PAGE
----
My adoption took place in the mid 1970s. I was born in 1973, taken from the UK in 1975 and the adoption was finalized in 1977 just before I turned 4. I do have my OBC from England, but that was a recent discovery; I found it after my aunt died in 2010. Until then I didn’t believe it still existed. From what I can piece together, the reason it took so long is because my parents didn’t want to sign the papers to relinquish me. I don’t know if both parents had to sign or just my mom, and they weren’t together by then, but both of them were opposed to it.

3- According to your essay, it was a unique situation.  Please share.  How did you find out?  Have you been able to find your truth(s)?  Do you have relationships with your original family?

I always knew I was adopted – I can’t remember a time I didn’t know. Or when I didn’t have questions about it. I kept those questions inside most of the time, and when I did ask them I never got a straight answer. They’d tell me when I was older. I had all kinds of social and behavioral problems, and had to see a psychiatrist in sixth grade. All I wanted to talk about was my real parents, where they were, who they were, why did they give me away, and finally around my 12th birthday they decided to tell me the truth. I don’t know what made up their minds; if it was something the psychiatrist said, or if it was because we were spending the summer in England and I was going to meet my so-called Uncle George, but after 10 years of living with them and wondering about my origins, they finally admitted “Uncle George” was my father. I’m pretty sure that if they hadn’t told me, he would have, and it was best I hear it from them and have a month or so to adjust to it before I met him. I was like, “so you’re really my aunt, can I call you Aunt now?” and she said NO. But inside me, in my thoughts and feelings, they were always my aunt and uncle after that. They’d never felt like parents to me and I was glad to have another way to define the relationship.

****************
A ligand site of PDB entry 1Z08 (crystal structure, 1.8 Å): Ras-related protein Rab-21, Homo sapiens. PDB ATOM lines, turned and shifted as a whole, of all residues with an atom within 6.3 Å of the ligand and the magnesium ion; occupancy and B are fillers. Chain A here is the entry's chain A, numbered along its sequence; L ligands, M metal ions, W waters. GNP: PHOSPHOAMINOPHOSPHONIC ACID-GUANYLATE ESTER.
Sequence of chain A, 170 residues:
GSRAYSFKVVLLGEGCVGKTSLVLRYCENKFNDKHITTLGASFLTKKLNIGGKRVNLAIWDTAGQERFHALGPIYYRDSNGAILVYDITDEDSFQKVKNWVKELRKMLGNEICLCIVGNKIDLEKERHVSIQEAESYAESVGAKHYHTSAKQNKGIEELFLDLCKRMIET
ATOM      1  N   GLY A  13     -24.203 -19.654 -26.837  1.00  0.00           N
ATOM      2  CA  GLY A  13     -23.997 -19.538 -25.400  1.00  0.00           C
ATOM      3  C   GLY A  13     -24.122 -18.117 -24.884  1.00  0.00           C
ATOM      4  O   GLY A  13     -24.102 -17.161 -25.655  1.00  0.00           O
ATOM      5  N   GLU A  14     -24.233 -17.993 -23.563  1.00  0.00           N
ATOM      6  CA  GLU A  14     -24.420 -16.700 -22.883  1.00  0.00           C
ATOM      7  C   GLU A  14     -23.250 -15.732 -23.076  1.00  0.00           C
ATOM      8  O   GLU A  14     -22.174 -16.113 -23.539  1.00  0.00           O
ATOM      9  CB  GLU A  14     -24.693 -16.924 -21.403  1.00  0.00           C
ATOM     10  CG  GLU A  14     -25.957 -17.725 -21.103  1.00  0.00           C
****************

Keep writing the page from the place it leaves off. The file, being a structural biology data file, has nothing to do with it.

My father died in 2009, and my aunt adopter – his sister – less than 4 months later. I’ve been in reunion with my mother for 16 years now and it’s all good. I have a good relationship with her and my stepfather. My only regret is that I still have some half-siblings out there somewhere and have never located them.

(I’m so sorry for your losses.  I hope you can connect w siblings one day!)

4-  if you have kids, what have you shared with them?